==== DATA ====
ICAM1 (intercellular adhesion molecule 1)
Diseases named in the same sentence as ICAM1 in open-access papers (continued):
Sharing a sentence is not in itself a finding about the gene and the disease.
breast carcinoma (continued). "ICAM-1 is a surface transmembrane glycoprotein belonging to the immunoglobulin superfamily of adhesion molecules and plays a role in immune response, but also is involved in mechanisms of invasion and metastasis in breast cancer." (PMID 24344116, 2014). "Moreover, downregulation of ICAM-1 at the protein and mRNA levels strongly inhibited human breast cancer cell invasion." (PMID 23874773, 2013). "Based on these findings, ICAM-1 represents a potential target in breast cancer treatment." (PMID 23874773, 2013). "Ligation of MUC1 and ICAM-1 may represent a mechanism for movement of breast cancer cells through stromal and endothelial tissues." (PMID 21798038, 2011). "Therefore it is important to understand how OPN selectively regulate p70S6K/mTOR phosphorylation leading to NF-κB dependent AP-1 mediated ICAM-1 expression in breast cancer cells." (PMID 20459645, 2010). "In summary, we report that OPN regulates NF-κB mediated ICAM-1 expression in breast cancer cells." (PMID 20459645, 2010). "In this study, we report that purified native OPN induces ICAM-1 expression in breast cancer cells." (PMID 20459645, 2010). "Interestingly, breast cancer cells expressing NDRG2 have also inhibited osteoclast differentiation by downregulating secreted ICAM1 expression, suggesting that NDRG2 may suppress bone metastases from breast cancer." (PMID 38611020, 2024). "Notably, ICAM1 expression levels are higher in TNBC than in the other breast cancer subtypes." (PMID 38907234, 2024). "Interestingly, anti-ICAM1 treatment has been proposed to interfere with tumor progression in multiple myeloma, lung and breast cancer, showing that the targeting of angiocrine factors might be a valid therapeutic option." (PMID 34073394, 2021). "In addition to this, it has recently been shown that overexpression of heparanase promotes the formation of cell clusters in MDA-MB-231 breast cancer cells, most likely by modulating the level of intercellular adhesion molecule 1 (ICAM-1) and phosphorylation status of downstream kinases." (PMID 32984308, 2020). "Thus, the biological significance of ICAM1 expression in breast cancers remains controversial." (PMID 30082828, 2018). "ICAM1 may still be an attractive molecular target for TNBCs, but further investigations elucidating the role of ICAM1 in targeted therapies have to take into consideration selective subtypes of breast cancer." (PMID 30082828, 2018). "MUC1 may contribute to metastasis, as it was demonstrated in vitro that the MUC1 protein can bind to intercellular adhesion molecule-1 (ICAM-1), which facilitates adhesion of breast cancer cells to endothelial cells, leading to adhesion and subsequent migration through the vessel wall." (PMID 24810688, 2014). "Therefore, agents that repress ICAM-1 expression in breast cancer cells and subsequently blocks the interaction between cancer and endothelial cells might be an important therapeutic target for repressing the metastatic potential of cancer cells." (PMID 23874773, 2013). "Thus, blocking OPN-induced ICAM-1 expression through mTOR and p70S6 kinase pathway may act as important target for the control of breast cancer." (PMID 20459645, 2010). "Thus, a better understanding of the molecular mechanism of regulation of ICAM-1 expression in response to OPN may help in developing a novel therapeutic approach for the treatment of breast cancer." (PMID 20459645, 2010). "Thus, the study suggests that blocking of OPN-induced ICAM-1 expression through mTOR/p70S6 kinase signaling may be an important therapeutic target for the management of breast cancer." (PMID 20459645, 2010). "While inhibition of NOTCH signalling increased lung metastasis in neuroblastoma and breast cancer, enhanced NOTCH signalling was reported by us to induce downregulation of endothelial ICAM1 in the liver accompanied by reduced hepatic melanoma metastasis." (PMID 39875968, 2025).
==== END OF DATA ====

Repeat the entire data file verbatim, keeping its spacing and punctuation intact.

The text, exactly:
ICAM1 (intercellular adhesion molecule 1)
Diseases named in the same sentence as ICAM1 in open-access papers (continued):
Sharing a sentence is not in itself a finding about the gene and the disease.
breast carcinoma (continued). "ICAM-1 is a surface transmembrane glycoprotein belonging to the immunoglobulin superfamily of adhesion molecules and plays a role in immune response, but also is involved in mechanisms of invasion and metastasis in breast cancer." (PMID 24344116, 2014). "Moreover, downregulation of ICAM-1 at the protein and mRNA levels strongly inhibited human breast cancer cell invasion." (PMID 23874773, 2013). "Based on these findings, ICAM-1 represents a potential target in breast cancer treatment." (PMID 23874773, 2013). "Ligation of MUC1 and ICAM-1 may represent a mechanism for movement of breast cancer cells through stromal and endothelial tissues." (PMID 21798038, 2011). "Therefore it is important to understand how OPN selectively regulate p70S6K/mTOR phosphorylation leading to NF-κB dependent AP-1 mediated ICAM-1 expression in breast cancer cells." (PMID 20459645, 2010). "In summary, we report that OPN regulates NF-κB mediated ICAM-1 expression in breast cancer cells." (PMID 20459645, 2010). "In this study, we report that purified native OPN induces ICAM-1 expression in breast cancer cells." (PMID 20459645, 2010). "Interestingly, breast cancer cells expressing NDRG2 have also inhibited osteoclast differentiation by downregulating secreted ICAM1 expression, suggesting that NDRG2 may suppress bone metastases from breast cancer." (PMID 38611020, 2024). "Notably, ICAM1 expression levels are higher in TNBC than in the other breast cancer subtypes." (PMID 38907234, 2024). "Interestingly, anti-ICAM1 treatment has been proposed to interfere with tumor progression in multiple myeloma, lung and breast cancer, showing that the targeting of angiocrine factors might be a valid therapeutic option." (PMID 34073394, 2021). "In addition to this, it has recently been shown that overexpression of heparanase promotes the formation of cell clusters in MDA-MB-231 breast cancer cells, most likely by modulating the level of intercellular adhesion molecule 1 (ICAM-1) and phosphorylation status of downstream kinases." (PMID 32984308, 2020). "Thus, the biological significance of ICAM1 expression in breast cancers remains controversial." (PMID 30082828, 2018). "ICAM1 may still be an attractive molecular target for TNBCs, but further investigations elucidating the role of ICAM1 in targeted therapies have to take into consideration selective subtypes of breast cancer." (PMID 30082828, 2018). "MUC1 may contribute to metastasis, as it was demonstrated in vitro that the MUC1 protein can bind to intercellular adhesion molecule-1 (ICAM-1), which facilitates adhesion of breast cancer cells to endothelial cells, leading to adhesion and subsequent migration through the vessel wall." (PMID 24810688, 2014). "Therefore, agents that repress ICAM-1 expression in breast cancer cells and subsequently blocks the interaction between cancer and endothelial cells might be an important therapeutic target for repressing the metastatic potential of cancer cells." (PMID 23874773, 2013). "Thus, blocking OPN-induced ICAM-1 expression through mTOR and p70S6 kinase pathway may act as important target for the control of breast cancer." (PMID 20459645, 2010). "Thus, a better understanding of the molecular mechanism of regulation of ICAM-1 expression in response to OPN may help in developing a novel therapeutic approach for the treatment of breast cancer." (PMID 20459645, 2010). "Thus, the study suggests that blocking of OPN-induced ICAM-1 expression through mTOR/p70S6 kinase signaling may be an important therapeutic target for the management of breast cancer." (PMID 20459645, 2010). "While inhibition of NOTCH signalling increased lung metastasis in neuroblastoma and breast cancer, enhanced NOTCH signalling was reported by us to induce downregulation of endothelial ICAM1 in the liver accompanied by reduced hepatic melanoma metastasis." (PMID 39875968, 2025).